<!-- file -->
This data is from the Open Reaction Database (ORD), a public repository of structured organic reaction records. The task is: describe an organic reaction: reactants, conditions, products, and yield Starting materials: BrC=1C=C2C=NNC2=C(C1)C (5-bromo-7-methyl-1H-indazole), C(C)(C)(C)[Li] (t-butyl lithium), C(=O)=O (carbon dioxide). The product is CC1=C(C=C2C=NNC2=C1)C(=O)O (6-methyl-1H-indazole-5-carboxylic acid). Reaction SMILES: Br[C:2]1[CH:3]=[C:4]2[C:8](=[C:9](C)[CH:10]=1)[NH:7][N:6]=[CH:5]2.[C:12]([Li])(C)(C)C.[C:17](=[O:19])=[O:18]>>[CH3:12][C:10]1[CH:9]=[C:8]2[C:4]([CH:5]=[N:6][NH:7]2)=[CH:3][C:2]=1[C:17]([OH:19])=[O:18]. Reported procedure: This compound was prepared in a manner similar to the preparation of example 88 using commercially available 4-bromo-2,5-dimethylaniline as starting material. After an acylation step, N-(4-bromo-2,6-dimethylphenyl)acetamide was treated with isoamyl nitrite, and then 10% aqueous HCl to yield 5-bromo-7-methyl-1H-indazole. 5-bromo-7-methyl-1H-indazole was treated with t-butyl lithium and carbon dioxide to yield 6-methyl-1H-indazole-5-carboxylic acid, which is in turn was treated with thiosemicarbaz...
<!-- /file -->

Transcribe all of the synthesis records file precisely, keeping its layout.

This data is from the Open Reaction Database (ORD), a public repository of structured organic reaction records. The task is: describe an organic reaction: reactants, conditions, products, and yield Starting materials: BrC=1C=C2C=NNC2=C(C1)C (5-bromo-7-methyl-1H-indazole), C(C)(C)(C)[Li] (t-butyl lithium), C(=O)=O (carbon dioxide). The product is CC1=C(C=C2C=NNC2=C1)C(=O)O (6-methyl-1H-indazole-5-carboxylic acid). Reaction SMILES: Br[C:2]1[CH:3]=[C:4]2[C:8](=[C:9](C)[CH:10]=1)[NH:7][N:6]=[CH:5]2.[C:12]([Li])(C)(C)C.[C:17](=[O:19])=[O:18]>>[CH3:12][C:10]1[CH:9]=[C:8]2[C:4]([CH:5]=[N:6][NH:7]2)=[CH:3][C:2]=1[C:17]([OH:19])=[O:18]. Reported procedure: This compound was prepared in a manner similar to the preparation of example 88 using commercially available 4-bromo-2,5-dimethylaniline as starting material. After an acylation step, N-(4-bromo-2,6-dimethylphenyl)acetamide was treated with isoamyl nitrite, and then 10% aqueous HCl to yield 5-bromo-7-methyl-1H-indazole. 5-bromo-7-methyl-1H-indazole was treated with t-butyl lithium and carbon dioxide to yield 6-methyl-1H-indazole-5-carboxylic acid, which is in turn was treated with thiosemicarbaz...